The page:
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THE BASIC OPEN-HEARTH PROCESS.                        199
dividuals of the original records, for it is found that low Si02 is accompanied by high FeO, and vice versa. This is shown by T'able XI-E, which is composed of the extreme cases of high and low percentages of SiO, and FeO, the individual heats which compose the groups in Table XI-D.
It would be wrong to suppose that an increase in Si02 has reduced the FeO by simple dilution, for a reduction in FeO from 20 per cent, to 10 per cent, would imply a permanent addition of Si02 equal to the entire volume of the slag, and this is absurd. The conclusion seems inevitable that Si02 and FeO replace one another in some way, and that one fulfils some function of the other. As FeO is basic and Si02 is acid, this function cannot be related to the basicity of the slag, and the only explanation which suggests itself is that' both confer fluidity and that there is an automatic regulation of this quality in accordance with the theory before elaborated.
SEC. XIj.—Determining chemical conditions.—Just as oxide of iron exists in slag in accordance with favorable conditions rather than with the initial character of the charge, so the content of phosphoric acid is governed by the chemical environment. The capacity of a cinder for phosphoric acid increases with the proportion of bases it contains, and lime is the most potent of these bases, but a certain fluidity is necessary, since a slag which is viscous does not seem to be as effective as one which is rendered fluid by oxide of manganese or iron. Thus, although lime is immeasurably superior to oxide of iron as a dephosphorizing agent, a slag containing a higher percentage of FeO is more efficient.*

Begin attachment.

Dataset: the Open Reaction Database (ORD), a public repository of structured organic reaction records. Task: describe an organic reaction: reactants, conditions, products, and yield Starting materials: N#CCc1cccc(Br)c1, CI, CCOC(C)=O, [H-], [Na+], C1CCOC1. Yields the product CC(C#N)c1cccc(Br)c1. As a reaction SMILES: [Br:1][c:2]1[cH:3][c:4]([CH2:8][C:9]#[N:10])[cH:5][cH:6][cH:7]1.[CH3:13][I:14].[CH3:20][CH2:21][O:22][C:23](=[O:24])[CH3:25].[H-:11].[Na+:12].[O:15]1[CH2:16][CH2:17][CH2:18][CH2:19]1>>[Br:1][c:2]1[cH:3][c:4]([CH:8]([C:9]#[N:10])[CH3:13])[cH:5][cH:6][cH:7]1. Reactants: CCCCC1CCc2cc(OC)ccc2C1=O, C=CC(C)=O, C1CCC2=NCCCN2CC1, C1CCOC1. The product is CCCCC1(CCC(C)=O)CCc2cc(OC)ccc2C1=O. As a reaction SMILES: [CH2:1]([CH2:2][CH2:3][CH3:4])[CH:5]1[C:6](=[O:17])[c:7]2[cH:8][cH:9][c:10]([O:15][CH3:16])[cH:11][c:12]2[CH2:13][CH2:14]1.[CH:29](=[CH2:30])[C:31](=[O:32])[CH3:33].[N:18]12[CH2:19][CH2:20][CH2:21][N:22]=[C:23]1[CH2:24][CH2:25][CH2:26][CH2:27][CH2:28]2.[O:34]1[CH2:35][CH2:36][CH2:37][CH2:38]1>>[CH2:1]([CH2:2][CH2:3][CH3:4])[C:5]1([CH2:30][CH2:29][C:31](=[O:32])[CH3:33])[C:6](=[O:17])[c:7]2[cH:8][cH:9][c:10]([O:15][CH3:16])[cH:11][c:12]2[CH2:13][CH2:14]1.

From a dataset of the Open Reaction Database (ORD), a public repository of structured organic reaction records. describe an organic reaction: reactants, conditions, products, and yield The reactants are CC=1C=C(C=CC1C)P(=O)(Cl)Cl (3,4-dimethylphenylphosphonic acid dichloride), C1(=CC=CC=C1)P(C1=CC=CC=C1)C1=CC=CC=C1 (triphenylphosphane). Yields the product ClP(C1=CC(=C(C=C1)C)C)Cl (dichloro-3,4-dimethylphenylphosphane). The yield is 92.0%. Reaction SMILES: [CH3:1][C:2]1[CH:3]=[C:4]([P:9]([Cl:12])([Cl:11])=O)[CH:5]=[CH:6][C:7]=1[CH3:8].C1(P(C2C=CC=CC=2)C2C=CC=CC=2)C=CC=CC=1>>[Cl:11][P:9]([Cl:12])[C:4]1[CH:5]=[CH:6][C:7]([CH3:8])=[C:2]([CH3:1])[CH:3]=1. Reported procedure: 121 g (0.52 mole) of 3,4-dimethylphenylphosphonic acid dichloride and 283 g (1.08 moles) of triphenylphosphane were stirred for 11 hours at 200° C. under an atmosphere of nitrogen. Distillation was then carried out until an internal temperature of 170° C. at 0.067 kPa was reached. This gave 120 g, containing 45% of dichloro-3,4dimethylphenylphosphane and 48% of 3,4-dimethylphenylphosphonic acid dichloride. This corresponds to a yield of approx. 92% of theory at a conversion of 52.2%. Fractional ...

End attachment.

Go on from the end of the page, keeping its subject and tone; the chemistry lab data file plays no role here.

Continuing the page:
One of the more important determinants of the capacity of slag for phosphorus is the phosphorus itself., The absorption of phosphoric acid is not a case of simple solution, like that of salt in water, but a union of acid and base, and each molecule of phosphoric acid which enters the slag decreases its capacity for more. It is impossible to prove this by ordinary averages, for the additions of lime are regulated by the demands of the silica rather than of the phosphorus, and it is a coincidence if the maximum content of phosphoric acid is present. Moreover, the determinmg conditions vary with each particular combination of the remaining elements, with the intensity of the reducing conditions, and the dura-
* The Open-Hearth Process.   Trans. A.I.M.E,, Vol. XXII, p. 446.